Timothy Snyder has laid out a thesis, in the beginning of his book, that has me constantly in thought. That’s a great way to start a book. I’ll elaborate in a moment.
This is the 8th book I’ve started since early February and I’m happy to say I’ve finished the other 7. That’s a pretty good clip for me since I managed only 9 complete tomes in all of 2018. Admittedly, last year was a tumultuous one.
The books I’ve tackled this year have been mostly elucidating ones. Concept books, and almost entirely nonfiction. I’ve read Harari’s 21 Lessons. The Righteous Mind, by Haidt. The Global Minotaur by Yanis Varoufakis. Bregman’s Utopia for Realists. By accident I started the Corrosion of Conservatism by Max Boot, and it proved more interesting than I expected. The only fiction book I made time for, so far, was To Kill A Mockingbird, and I thoroughly enjoyed it. Worthy of the praise. I just finished Bill Bryson’s At Home, a 450-page hardcover that sat on my bookshelf for the last ten years. Bryson can take any subject, break it down into its various parts, expound upon each part voluminously, and make the whole thing interconnected with human ideas in an enthralling and enchanting manner. His gift is miles beyond mine.
All the books I’ve read this year are worthy page-turners. Enlightening tomes. I can’t give you any one above the others to refer but I can hope that, as soon as possible, you do read all of Harari if you haven’t, and take the time for Varoufakis and Bregman. I believe all three to be world-class thinkers and intellectual revolutionaries.
I don’t know yet whether I can place Snyder in that classification. I took his book from a list of Harari’s favorites, and the book qualified for a discount I received through my Prime account. Strong recommendations from admired thinkers coupled with low monetary investment? That’s just my thing.
Snyder has a scholarly philosophical approach to writing, and at times I even feel a hint of Joseph Campbell in his prose. If you’ve ever read Joseph Campbell you know that this can be a powerful but at times tedious approach to relaying information. Still, thus far, I am enjoying his words.
I’m 42 pages into Snyder’s The Road to Unfreedom after two days. Those of you who read me in the “old days” know that I promised 20 pages a day at the beginning of 2018, a prospect that proved to be unwieldy. For whatever reason, my propensity to embrace distraction defeated my desire to absorb data. Well, this year, I am slightly over that 20-page/day mark, so therein lies at least one triumph.
The thesis that Snyder lays out, that I hinted at earlier in this piece, is the prospect of a world divided by two political entities, nations really, guided by either the politics of inevitability or the politics of eternity, terms it appears he coined. Rather simply, for expedience, I will tell you that the politics of inevitability promises an ever-evolving progression of a better future for all and there’s nothing we can do to stop that. It is somewhat related to the idea I have been expressing for months about the arc of history being a determinate march towards ever-increasing liberalism. In fact, it is almost exactly that idea taken to the extreme (with the further idea that we cannot stop that march no matter what we do).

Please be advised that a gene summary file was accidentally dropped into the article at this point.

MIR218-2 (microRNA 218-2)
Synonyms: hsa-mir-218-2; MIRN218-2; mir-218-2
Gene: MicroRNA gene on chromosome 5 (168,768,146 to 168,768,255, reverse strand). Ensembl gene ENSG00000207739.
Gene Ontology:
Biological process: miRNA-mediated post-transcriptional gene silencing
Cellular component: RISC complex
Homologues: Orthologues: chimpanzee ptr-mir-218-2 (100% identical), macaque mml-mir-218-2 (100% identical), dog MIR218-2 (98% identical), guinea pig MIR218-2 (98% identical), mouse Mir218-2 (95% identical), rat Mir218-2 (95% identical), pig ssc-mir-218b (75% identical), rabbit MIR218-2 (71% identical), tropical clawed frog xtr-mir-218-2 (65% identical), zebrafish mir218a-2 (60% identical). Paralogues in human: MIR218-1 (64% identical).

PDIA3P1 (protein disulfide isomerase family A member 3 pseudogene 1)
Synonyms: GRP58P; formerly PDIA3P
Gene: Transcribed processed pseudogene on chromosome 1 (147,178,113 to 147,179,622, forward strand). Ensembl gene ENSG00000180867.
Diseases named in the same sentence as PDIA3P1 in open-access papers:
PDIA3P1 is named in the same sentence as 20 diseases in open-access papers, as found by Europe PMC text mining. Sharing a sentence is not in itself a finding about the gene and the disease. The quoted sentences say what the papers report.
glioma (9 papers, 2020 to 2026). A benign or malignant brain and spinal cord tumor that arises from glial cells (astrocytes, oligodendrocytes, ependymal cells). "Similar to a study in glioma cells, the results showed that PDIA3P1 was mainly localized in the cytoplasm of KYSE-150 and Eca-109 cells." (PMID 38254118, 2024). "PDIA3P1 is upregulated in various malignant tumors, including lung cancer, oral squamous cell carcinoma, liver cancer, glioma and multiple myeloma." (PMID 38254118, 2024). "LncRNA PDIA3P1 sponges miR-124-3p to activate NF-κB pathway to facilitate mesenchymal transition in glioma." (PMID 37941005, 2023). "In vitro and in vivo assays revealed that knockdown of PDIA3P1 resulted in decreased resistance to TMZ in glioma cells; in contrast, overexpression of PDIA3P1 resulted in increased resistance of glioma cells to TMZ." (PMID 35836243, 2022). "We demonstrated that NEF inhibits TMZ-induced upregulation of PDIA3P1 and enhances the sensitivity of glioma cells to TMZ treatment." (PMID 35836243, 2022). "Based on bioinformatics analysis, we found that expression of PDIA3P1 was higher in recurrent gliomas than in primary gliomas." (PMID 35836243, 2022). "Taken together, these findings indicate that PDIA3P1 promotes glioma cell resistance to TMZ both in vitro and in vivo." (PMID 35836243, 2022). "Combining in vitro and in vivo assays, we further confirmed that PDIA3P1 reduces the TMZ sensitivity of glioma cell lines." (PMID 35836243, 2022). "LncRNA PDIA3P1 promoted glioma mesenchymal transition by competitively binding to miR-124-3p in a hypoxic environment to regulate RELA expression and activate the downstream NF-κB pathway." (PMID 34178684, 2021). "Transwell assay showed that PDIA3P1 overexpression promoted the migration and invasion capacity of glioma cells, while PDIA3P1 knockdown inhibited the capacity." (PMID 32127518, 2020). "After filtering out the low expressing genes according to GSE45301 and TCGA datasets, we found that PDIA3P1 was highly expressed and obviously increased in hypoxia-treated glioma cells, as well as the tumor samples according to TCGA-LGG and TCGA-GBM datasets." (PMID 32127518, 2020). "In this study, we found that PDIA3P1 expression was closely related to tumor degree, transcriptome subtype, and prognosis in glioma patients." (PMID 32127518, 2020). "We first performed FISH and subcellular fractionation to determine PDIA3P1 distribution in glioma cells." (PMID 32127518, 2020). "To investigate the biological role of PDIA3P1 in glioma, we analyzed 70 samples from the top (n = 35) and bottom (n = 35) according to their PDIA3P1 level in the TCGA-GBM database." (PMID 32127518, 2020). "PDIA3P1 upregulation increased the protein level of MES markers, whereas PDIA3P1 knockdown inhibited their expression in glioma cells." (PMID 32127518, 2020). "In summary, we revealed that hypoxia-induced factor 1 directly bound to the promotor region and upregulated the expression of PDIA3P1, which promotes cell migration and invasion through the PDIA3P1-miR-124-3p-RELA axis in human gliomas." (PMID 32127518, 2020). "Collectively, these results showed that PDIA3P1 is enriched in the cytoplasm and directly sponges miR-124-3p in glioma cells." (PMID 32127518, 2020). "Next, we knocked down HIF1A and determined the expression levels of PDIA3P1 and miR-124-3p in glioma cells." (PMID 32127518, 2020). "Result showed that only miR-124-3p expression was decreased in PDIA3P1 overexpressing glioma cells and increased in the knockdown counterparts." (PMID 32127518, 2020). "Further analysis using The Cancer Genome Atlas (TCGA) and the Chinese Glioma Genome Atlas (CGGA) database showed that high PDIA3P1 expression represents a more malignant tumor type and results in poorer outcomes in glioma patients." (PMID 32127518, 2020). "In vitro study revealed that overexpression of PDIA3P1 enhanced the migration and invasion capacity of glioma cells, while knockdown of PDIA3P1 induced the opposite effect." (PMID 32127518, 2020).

The politics of eternity, by comparison, issues forth the premise that things have stayed relatively the same, should stay relatively the same, and that the ever-present “enemy” is always threatening to upend our world. The politics of eternity embraces nationalism and conservatism and, in Snyder’s thesis, the singularly all-powerful individual redeemer (Stalin, Hitler, Putin, Trump, etc). The politics of inevitability leads to democratization; the politics of eternity to totalitarianism.
Like I said, one (perhaps both) of these ideas are similar to my own, to ones I have laid out in the past here. The terms may be different, but the underlying premise remains the same. By this I mean that there are two ways to look at the world, and each leads us down a decidedly different path.
We can choose the path of hope, believing that the world can and will be better tomorrow.
Or we can choose the path of fear, dreading that unless someone comes along to save us we will all die.
As always there are nuances, my friends. But I reiterate what I have said a thousand times: the arc of history does show that, through conviction and perseverance, the plight of humanity continuously improves. Hope is a worthwhile emotion. The “other” is not our eternal enemy, whether that other is across our border or outside our personal spiritual faith. Donald Trump is not a redeemer but instead a petty, self-serving man with designs for power, not salvation. And, anyways, we do not need salvation from the enemies that he perceives. They are phantoms, fictions created to frighten the populace, embolden the politics of eternity, and create an authoritarian savior.
We don’t need one. What we need instead is hope, and leaders that believe enough in the politics of inevitability to create an ever-better tomorrow not for one man, or one class of people, but for all of us and the planet on which we reside.
Timothy Snyder is off to a great start, one I can wrap my head around and even agree with. Let’s see if he can maintain that momentum and continue to flourish. 👍🏼